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Dr. Taylor Dickinson's articles and essays discussing his ideas on tax-preserved Universal healthcare...

Displaying articles filed under: Feasability of Reform

Healthcare Reform's Achilles Heel »

Posted: Fri, Oct 16, 2009

By Taylor Dickinson

All current proposals for healthcare reform perpetuate a fundamental flaw. There is no sustainable fiscal link between the delivery of care and its funding. As originally conceived, when an insurance company elected to pool the health risk of patients, it simultaneously assumed fiscal responsible for the cost of delivering that care to its clients. In turn this contract relieved both patient and physician from this same fiscal responsibility. By pooling their risk patients could now reasonably expect access to whatever care they would need without monetary prejudice. These are the assumptions and agreements which formed the basis upon which all parties accepted the bargain. As a result both patient and physician could pursue quality care freed from consideration of its potential financial burden. But this bargain dissociated all parties from the economic realities of the medical marketplace. This arrangement fractured healthcare.

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Healthcare as Economic Stimulus »

Posted: Sun, Jan 18, 2009

By Taylor Dickinson

Rather than delay healthcare reform until after the economic crisis is over, make it the centerpiece of a direct economic stimulus to every taxpayer. Protect everyone's access to health care by creating a permanent "health tax-credit" to be subtracted from their total tax owed to the government. This credit must be used to choose and purchase health insurance. The federal and State governments can satisfy their political responsibilities by sharing the cost of this credit. The individual gains economic independence and personal control over health care and our government achieves its goal of universal coverage.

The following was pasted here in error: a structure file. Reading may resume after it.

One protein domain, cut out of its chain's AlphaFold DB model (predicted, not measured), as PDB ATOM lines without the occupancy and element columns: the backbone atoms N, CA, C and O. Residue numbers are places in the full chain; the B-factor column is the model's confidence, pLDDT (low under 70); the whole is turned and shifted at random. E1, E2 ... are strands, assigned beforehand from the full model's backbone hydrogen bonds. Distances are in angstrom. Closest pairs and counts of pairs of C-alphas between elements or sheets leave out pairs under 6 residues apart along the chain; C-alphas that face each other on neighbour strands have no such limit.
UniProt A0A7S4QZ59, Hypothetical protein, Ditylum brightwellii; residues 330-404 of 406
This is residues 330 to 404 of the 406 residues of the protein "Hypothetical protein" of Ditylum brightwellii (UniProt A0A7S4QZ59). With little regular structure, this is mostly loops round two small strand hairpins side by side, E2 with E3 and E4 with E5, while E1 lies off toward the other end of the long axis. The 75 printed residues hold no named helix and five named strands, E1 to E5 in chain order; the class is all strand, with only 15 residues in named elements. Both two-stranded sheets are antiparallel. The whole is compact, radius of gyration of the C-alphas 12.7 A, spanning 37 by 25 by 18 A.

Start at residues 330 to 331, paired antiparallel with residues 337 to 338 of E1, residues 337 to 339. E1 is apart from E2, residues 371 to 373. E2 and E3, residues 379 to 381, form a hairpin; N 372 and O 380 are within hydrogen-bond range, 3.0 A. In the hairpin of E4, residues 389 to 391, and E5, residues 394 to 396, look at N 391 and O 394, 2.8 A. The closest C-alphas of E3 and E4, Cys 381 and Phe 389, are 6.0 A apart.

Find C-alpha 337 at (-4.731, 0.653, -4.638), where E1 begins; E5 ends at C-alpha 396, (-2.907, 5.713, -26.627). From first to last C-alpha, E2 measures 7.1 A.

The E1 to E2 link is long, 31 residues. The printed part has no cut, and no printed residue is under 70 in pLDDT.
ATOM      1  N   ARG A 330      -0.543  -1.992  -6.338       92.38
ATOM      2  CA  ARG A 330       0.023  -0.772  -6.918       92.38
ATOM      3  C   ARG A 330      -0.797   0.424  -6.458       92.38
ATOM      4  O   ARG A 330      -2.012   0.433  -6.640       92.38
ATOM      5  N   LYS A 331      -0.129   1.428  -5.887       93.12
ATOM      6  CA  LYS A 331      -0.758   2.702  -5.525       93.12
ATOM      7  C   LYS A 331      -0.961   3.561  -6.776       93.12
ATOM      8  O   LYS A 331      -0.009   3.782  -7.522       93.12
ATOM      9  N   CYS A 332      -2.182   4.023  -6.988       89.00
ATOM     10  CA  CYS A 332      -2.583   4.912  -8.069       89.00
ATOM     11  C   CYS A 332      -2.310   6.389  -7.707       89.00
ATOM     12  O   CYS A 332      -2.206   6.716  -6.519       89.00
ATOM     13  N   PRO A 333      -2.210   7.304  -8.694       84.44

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Common Purpose »

Posted: Sun, Jul 27, 2008

By Taylor Dickinson

Evidence of healthcare's disintegration is all around us. Over utilized services, disenchanted physicians and rationed care by governments and insurers leave little doubt that the current approach to the delivery of medical care is a chaotic failure. Why? Every aspect of western medicine is divided into unrelated economic segments.

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The Responsible Physician: Part III »

Posted: Wed, Apr 2, 2008

By Taylor Dickinson

What does the responsible physician bring to the table? Each physician has an innate belief that his patient’s welfare must come before his own. This healthcare system would have collapsed long ago if this were not the case. The flaw lies in the misalignment of self-interest. To correct it there must be an economic focus through which the diverse interests in healthcare can be resolved.

How do risk-bearing physician owned medical groups provide this focus?

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The Responsible Physician: Part II »

Posted: Sun, Mar 30, 2008

By Taylor Dickinson

Why should it seem to be a paradox for physicians to manage healthcare? Many blame physicians for the system’s failure. Deterioration in cost of care, ease of access, and availability of services all seem to point toward the profession. Yet it is the constancy of the physician’s dedication that sustains healthcare. Despite steady erosion of income and increased bureaucratic intrusion the profession soldiers on. The myriad factors which sustain the current US system are nicely described in the New England Journal of Medicine by Lawrence D. Brown. But he missed one critical factor. All of the compensating factors he mentions depend upon the input and even generosity of physicians. The system continues to function because the profession consistently places the welfare of its patients above its own. There is an essential iniquity in a society that exploits the humane spirit of its medical profession to sustain its failed healthcare.

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The Responsible Physician: Part I »

Posted: Wed, Mar 26, 2008

By Taylor Dickinson

As our healthcare system crumbles the mantra of cost containment still emanates from the ruins. Few aspects of healthcare escape this indictment. Physicians, hospitals, pharmaceutical companies and even insurance companies are all cited for their contribution to spiraling cost. But we seem unable to recognize that it is the organization of healthcare itself that creates the problem. As long as the belief is held that fiscal responsibility for care of patients can be divorced from the delivery of that care this chaos will continue. The frenzy to contain cost focuses upon care givers. If only they can be constrained healthcare will be affordable.

This is clearly not an effective strategy.

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No Payor System